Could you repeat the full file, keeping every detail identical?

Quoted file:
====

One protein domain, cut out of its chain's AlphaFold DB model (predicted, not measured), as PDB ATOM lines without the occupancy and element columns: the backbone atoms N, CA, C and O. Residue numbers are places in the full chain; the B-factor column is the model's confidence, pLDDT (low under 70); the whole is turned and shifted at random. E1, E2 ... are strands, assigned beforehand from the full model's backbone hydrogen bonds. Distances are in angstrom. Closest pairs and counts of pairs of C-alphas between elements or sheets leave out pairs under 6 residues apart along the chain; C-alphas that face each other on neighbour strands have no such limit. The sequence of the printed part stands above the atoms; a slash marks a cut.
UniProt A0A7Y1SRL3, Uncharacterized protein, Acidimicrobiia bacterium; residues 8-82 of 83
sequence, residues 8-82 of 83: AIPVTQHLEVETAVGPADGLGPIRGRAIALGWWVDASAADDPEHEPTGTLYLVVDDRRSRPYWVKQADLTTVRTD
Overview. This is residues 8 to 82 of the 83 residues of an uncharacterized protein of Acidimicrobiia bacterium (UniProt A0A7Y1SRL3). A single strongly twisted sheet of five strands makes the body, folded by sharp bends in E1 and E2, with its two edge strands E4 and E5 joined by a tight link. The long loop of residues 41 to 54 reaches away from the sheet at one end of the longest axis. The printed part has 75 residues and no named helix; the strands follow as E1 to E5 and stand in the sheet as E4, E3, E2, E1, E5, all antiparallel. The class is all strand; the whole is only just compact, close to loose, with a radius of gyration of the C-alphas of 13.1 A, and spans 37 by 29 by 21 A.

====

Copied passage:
One protein domain, cut out of its chain's AlphaFold DB model (predicted, not measured), as PDB ATOM lines without the occupancy and element columns: the backbone atoms N, CA, C and O. Residue numbers are places in the full chain; the B-factor column is the model's confidence, pLDDT (low under 70); the whole is turned and shifted at random. E1, E2 ... are strands, assigned beforehand from the full model's backbone hydrogen bonds. Distances are in angstrom. Closest pairs and counts of pairs of C-alphas between elements or sheets leave out pairs under 6 residues apart along the chain; C-alphas that face each other on neighbour strands have no such limit. The sequence of the printed part stands above the atoms; a slash marks a cut.
UniProt A0A7Y1SRL3, Uncharacterized protein, Acidimicrobiia bacterium; residues 8-82 of 83
sequence, residues 8-82 of 83: AIPVTQHLEVETAVGPADGLGPIRGRAIALGWWVDASAADDPEHEPTGTLYLVVDDRRSRPYWVKQADLTTVRTD
Overview. This is residues 8 to 82 of the 83 residues of an uncharacterized protein of Acidimicrobiia bacterium (UniProt A0A7Y1SRL3). A single strongly twisted sheet of five strands makes the body, folded by sharp bends in E1 and E2, with its two edge strands E4 and E5 joined by a tight link. The long loop of residues 41 to 54 reaches away from the sheet at one end of the longest axis. The printed part has 75 residues and no named helix; the strands follow as E1 to E5 and stand in the sheet as E4, E3, E2, E1, E5, all antiparallel. The class is all strand; the whole is only just compact, close to loose, with a radius of gyration of the C-alphas of 13.1 A, and spans 37 by 29 by 21 A.